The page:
Your kitchen trash can may contain a vegetable garden just waiting to happen. The roots, shoots and seeds of many plants can regrow instead of languishing in the garbage. Success will vary because grocery store plants are often grown from sterile hybrids or they are treated to retard growth, but with experimentation you may grow a successful garden for just the cost of time.
Not all scraps are suitable gardening stock. Seeds from summer and winter squashes (Curcubita spp.), peppers (Capsicum annuum) and beans (Phaseolus vulgaris) will often sprout and grow, but the fruits may not be the same quality as the original. You can regrow whole garlic bulbs (Allium sativum), a biennial in U.S. Department of Agriculture plant hardiness zones 3 through 8, from a single leftover clove, for example. Some plants grow back from their roots if you carefully save them. Ginger (Zingiber officinale), which grows in USDA zones 9 through 12, along with green onions (Allium cepa) and the leafy tops of radishes (Raphanus sativus) are some examples.
The season and your climate help determine whether pots or beds are the better choice. Spring and summer vegetables, like squash and peppers, grow best outdoors in a bed or container garden. Garlic performs best in a bed in almost any climate, while tender ginger requires a pot so you can overwinter it indoors in cool climates. Cool-season vegetables, like radish tops, do well both outdoors or inside. If you plant in containers, use pots with at least one bottom drainage hole.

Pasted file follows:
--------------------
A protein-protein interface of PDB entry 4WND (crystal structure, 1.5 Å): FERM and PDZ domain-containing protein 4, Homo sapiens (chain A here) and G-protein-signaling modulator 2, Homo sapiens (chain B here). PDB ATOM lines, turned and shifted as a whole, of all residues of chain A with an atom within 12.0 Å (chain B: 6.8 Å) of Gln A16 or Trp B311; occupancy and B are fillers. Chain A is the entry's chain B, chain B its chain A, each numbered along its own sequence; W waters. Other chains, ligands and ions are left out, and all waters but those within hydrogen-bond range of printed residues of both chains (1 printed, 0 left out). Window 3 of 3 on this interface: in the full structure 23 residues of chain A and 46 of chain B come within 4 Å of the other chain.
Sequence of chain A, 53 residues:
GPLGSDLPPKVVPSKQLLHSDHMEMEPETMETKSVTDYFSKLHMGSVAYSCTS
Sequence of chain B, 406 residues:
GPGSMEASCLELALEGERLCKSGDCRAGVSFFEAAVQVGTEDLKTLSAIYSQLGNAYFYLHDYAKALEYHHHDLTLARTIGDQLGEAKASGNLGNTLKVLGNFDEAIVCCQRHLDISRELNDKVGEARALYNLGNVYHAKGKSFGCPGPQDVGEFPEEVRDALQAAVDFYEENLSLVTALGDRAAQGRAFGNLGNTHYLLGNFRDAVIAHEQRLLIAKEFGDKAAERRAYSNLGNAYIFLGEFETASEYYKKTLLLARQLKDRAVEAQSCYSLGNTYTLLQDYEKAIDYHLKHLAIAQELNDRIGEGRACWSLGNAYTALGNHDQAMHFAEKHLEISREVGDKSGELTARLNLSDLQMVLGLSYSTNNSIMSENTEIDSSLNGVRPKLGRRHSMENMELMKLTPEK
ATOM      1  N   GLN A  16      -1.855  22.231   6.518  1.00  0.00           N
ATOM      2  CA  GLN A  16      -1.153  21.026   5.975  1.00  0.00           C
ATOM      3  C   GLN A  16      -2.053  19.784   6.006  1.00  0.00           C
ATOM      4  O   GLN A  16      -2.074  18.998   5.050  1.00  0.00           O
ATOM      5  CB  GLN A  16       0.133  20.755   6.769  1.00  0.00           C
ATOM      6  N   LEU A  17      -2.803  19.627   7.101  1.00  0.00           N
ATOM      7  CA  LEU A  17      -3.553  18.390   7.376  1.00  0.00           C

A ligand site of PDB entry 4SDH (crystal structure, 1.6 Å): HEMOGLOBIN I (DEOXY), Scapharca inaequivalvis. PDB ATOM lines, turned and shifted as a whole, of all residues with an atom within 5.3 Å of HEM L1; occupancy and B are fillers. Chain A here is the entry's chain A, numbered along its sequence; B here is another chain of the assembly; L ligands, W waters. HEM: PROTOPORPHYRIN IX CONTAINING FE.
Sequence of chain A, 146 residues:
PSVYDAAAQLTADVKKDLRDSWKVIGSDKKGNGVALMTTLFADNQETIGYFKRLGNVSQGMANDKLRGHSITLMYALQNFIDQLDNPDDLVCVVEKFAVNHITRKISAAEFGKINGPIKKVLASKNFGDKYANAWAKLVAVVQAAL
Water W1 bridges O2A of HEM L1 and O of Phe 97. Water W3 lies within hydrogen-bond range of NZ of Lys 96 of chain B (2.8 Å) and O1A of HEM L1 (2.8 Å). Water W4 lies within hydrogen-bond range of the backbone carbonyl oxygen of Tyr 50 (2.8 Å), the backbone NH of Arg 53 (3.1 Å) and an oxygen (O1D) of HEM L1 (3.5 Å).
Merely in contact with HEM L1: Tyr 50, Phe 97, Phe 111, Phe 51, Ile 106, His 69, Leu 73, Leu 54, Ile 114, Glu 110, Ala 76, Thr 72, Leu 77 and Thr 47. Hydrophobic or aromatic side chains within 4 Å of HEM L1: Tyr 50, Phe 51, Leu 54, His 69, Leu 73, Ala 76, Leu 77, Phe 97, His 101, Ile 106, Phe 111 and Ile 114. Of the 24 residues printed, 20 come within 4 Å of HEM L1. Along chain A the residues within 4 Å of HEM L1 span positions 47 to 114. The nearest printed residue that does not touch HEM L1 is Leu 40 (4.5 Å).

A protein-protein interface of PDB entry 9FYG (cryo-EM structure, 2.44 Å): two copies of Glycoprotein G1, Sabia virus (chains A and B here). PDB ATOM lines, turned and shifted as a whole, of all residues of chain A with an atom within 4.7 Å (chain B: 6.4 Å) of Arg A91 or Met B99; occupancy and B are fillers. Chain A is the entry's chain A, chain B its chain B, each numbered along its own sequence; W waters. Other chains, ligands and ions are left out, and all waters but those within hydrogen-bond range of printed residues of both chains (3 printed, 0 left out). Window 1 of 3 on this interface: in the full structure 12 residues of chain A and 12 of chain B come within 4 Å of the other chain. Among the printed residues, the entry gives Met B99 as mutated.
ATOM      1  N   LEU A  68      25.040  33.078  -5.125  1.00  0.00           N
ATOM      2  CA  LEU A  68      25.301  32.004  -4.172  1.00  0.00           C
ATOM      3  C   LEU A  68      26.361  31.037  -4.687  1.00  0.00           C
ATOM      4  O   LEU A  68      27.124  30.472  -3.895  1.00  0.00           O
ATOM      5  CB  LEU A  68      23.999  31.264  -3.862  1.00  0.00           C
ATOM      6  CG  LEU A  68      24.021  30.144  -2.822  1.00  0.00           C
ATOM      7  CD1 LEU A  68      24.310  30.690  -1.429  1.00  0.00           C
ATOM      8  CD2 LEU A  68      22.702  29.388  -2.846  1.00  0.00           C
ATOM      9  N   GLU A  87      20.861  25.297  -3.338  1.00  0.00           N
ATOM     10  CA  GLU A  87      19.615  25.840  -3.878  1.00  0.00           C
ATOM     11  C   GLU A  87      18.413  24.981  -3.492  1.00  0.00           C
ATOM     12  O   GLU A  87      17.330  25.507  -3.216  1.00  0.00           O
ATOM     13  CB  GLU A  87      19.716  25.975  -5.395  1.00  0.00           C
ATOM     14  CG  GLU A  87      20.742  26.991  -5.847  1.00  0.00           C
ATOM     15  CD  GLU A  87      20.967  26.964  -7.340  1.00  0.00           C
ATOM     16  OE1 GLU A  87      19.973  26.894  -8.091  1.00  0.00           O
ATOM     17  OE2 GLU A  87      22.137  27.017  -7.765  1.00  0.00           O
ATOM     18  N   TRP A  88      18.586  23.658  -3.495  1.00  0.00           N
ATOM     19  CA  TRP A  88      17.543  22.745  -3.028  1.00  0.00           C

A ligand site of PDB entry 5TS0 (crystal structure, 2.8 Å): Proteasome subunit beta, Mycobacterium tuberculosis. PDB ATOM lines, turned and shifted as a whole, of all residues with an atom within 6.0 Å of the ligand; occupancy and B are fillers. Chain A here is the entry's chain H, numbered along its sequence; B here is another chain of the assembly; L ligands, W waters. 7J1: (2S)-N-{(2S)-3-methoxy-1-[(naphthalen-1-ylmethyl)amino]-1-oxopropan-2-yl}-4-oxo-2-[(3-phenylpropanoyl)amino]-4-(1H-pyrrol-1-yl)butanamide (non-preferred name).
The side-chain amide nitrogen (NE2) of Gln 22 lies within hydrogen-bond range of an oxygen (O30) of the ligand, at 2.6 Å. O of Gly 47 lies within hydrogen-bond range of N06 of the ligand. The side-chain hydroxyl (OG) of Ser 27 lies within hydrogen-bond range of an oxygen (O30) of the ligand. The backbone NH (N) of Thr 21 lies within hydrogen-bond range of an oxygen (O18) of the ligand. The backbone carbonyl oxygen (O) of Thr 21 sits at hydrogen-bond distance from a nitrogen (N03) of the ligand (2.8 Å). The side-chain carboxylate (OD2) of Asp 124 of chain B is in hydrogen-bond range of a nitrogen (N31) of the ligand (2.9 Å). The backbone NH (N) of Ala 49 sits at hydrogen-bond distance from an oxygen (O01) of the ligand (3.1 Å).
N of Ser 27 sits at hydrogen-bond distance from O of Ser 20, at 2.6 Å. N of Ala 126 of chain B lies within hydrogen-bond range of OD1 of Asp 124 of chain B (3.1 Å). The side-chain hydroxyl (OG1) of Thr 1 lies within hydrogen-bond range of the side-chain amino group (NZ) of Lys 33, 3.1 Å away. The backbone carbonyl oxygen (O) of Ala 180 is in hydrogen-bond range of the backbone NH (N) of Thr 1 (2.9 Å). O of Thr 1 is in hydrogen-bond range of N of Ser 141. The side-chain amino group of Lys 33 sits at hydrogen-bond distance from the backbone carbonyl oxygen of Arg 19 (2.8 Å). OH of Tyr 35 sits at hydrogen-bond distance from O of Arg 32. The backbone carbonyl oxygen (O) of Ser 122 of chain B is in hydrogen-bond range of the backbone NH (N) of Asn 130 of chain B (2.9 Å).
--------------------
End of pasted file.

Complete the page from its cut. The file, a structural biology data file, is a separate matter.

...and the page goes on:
Preparing to plant is just as important as selecting the right kitchen scraps. Most vegetables need rich, well-draining soil in an area that receives six or more hours of daily sun. When planting seeds, sow larger seeds like beans and squash 1 to 2 inches deep, and smaller seeds, such as peppers, 1/4 inch deep. Leave the top of the root attached to leafy greens, such as radish, and push the cut end of the root into the soil slightly. Garlic cloves are planted 1 to 2 inches deep in late fall. For ginger, cut the root into sections , with each section containing at least one growing node, which resembles a raised bump. Plant those sections. If you plant in pots, fill them with a well-drained, moistened potting soil.
Vegetables usually need about 1 inch of water a week. Container plants need watering when the top 1 inch of soil feels dry. Water these until the excess water drains from the pot's bottom. Although fertilizer helps a plant grow, wait to fertilize until after new growth begins to emerge from the planted scraps, or wait for about four to six weeks if you plant seeds. Each vegetable has its own fertilizer requirements, but a general application of a 24-8-16 soluble fertilizer, diluted at the rate of 1/2 teaspoon per 1 gallon of water and applied at 14-day intervals, is suitable for most container vegetables. For garden beds, sprinkle 4 tablespoons of a slow-release 12-4-8 blend over every 4 square feet of soil six weeks after planting, keeping the fertilizer off the leaves and stems of the plants.